“My first trip back made me realize I made the right decision to join the Air Force,” he said. “When I came home, all my friends were literally doing the same thing they were doing three or four years earlier. Some attempted to go to college, but ended up dropping out. A few moved away, but most of them were just stuck in the same rut as before — dead-end jobs with no prospects. I, on the other hand, had gotten to travel the world to some amazing and not-so-amazing places and each was an incredible learning experience.”

And travel he has. His assignments have included Italy, Germany, England, California, Texas and Florida, with deployments to Afghanistan, Iraq and Qatar, and a few temporary duty assignments sandwiched in between.

Fluent in Russian, he jokes that his accent has become “Americanized.”

“Once a week I Skype with my parents, and they poke fun at me about my accent,” he said. “Even though Russian is my native language, I don’t get to practice it much, so it’s easy to get rusty when you don’t use it every day.”

He added, “I’m often asked why I didn’t become a linguist when I joined the Air Force, but it just doesn’t appeal to me. All I really wanted to do was vehicle maintenance and that’s what I told my recruiter.”

When Burshteyn was stationed at RAF Lakenheath in the United Kingdom, he crossed paths with someone who would ultimately become an influential mentor.

“If there was a photo I could put in the dictionary to define what a leader is, it would be a picture of Senior Master Sgt. Adam J. Morrison,” Dmitriy said. “This was a guy who was not all caught up in his rank or position. On the contrary, he not only looked out for all of us who worked for him, but he also stuck his neck out for us on many occasions. A lot of people don’t want to ruffle feathers up the chain, but Sergeant Morrison wasn’t afraid to walk the walk. He is 100 percent who I aspire to emulate as I progress in rank, and to date he’s the only leader who has actually made me want to study for promotion.”

Burshteyn began his Air Force career as a vehicle maintainer, but now works as a field test team noncommissioned officer for AFTAC since his arrival at the nuclear treaty monitoring center in November 2017. He is responsible for operating AFTAC’s mobile laboratories and collecting sensor data that’s used by the center and its multiple interagency partners for research and development purposes.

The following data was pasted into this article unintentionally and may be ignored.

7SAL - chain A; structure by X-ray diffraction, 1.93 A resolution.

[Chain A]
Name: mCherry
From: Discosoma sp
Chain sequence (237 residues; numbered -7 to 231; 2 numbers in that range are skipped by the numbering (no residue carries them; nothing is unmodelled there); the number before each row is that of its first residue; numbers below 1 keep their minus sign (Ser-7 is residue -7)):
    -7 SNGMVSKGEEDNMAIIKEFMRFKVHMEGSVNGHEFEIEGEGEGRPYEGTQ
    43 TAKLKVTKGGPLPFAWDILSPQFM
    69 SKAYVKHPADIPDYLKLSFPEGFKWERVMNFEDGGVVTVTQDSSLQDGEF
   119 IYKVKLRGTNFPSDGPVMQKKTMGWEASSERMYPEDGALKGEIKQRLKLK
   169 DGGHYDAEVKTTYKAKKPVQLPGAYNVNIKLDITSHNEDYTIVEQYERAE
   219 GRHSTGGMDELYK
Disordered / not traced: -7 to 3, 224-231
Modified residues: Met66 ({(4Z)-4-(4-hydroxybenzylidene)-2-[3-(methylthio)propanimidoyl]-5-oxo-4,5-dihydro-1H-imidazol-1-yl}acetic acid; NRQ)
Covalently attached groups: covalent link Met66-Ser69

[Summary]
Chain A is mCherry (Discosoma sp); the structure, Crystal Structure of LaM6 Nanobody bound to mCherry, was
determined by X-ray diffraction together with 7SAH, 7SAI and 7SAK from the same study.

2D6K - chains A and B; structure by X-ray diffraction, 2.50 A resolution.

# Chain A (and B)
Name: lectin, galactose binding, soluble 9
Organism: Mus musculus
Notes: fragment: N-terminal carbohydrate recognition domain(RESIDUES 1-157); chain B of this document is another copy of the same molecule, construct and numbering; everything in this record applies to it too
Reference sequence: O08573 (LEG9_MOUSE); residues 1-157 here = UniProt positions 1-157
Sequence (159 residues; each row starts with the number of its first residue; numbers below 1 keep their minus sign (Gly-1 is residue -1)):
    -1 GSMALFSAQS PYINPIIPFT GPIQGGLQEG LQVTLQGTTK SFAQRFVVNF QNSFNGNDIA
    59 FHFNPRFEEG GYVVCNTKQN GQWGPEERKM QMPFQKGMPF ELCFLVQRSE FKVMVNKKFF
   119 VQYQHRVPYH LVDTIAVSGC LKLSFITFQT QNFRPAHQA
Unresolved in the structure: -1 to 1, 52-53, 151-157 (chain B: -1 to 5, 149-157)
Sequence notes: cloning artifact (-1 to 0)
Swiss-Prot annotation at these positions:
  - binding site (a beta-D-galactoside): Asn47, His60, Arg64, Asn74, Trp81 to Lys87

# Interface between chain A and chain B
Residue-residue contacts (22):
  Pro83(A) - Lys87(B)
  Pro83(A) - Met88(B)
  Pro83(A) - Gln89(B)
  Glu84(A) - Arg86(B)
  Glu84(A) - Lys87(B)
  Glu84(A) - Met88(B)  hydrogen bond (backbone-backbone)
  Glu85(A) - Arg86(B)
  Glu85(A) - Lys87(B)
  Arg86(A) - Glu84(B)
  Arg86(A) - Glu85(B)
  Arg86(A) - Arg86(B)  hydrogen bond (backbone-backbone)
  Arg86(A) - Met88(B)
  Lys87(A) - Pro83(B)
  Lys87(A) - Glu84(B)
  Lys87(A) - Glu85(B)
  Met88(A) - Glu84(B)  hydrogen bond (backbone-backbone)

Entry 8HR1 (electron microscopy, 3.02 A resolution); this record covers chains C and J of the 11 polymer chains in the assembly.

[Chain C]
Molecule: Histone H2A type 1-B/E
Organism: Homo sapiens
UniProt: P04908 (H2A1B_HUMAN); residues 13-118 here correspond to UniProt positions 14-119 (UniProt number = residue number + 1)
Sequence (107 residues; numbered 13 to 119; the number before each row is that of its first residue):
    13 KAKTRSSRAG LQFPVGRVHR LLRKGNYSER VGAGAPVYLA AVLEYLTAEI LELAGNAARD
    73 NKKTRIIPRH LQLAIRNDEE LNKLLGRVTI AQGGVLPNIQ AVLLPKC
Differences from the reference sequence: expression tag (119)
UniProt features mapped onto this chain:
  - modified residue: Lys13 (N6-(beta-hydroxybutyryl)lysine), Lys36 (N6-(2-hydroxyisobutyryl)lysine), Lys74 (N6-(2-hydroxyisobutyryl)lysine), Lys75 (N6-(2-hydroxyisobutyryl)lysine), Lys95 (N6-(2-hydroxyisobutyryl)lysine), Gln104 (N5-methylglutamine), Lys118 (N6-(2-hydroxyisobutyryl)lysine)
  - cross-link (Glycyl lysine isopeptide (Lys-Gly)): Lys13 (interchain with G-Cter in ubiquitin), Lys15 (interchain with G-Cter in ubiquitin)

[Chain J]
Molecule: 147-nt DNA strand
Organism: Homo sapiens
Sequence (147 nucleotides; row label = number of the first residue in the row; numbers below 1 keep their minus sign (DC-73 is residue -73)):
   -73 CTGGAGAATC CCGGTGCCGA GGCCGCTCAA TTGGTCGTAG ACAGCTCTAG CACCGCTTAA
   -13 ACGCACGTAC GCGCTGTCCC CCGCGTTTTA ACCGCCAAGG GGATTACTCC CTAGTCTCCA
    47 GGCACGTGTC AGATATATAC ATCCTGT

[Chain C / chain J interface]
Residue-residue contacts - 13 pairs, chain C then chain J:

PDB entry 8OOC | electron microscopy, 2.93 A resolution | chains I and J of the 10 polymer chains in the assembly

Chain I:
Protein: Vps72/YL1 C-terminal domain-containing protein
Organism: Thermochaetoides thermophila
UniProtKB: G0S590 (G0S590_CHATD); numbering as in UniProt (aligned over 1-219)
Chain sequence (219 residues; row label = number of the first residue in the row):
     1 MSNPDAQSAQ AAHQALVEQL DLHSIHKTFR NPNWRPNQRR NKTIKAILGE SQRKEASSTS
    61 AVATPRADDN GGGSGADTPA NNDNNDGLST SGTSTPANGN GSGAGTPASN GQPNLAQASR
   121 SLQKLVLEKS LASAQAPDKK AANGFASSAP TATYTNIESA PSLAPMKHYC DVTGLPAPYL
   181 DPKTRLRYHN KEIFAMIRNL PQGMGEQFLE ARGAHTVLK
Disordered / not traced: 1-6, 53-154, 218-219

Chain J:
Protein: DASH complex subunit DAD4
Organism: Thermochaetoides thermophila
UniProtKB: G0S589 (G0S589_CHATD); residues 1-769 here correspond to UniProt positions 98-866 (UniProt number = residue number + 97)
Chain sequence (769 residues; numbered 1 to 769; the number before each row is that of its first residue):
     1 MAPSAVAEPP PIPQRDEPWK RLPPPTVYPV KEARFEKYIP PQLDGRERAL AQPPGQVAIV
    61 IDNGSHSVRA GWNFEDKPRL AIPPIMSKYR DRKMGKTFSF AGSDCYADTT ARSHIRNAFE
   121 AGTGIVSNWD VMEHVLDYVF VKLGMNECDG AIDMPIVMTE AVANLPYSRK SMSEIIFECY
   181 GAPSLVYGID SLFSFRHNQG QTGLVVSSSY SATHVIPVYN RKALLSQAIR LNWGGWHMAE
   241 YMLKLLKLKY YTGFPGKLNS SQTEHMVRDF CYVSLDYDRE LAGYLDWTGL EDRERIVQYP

“I really enjoy being a 9S100,” he said. “The best part of my job, aside from the extensive travel, is I get to learn something new almost daily from people who have been doing this job and mission for many years. Some have been involved in treaty monitoring for longer than I have been alive, so I consider it a privilege to sit down with them and just listen to them talk about their experiences. It’s really an incredible wealth of knowledge here.”

Burshteyn hopes for orders to one of AFTAC’s detachments someday.

“My ideal assignment would be at one of our overseas dets,” he said. “I love working in small, tight-knit groups and since most of our detachments are ‘hands-on’ jobs with very few people assigned, it would be just the type of atmosphere I enjoy.”

When he’s not focused on his day job, the noncommissioned officer enjoys spending time with his wife Casandra, and their two children, Travis and Adrienne. “I got married when I was just 19 years old, so it’s not impossible for people to stay married when they get married young. It just takes loads of work and open communication. I still consider myself lucky to come home to my beautiful wife and amazing kids every day.”

Asked if he’s visited his birthplace since emigrating, he said, “I’ve not been back to Uzbekistan, and while part of me wants to go to see it from an ‘adult perspective,’ especially the old Bukhara, I really have no reason to go there because I honestly feel I’d be disappointed. But never say never — maybe someday my Air Force travels will take me there!”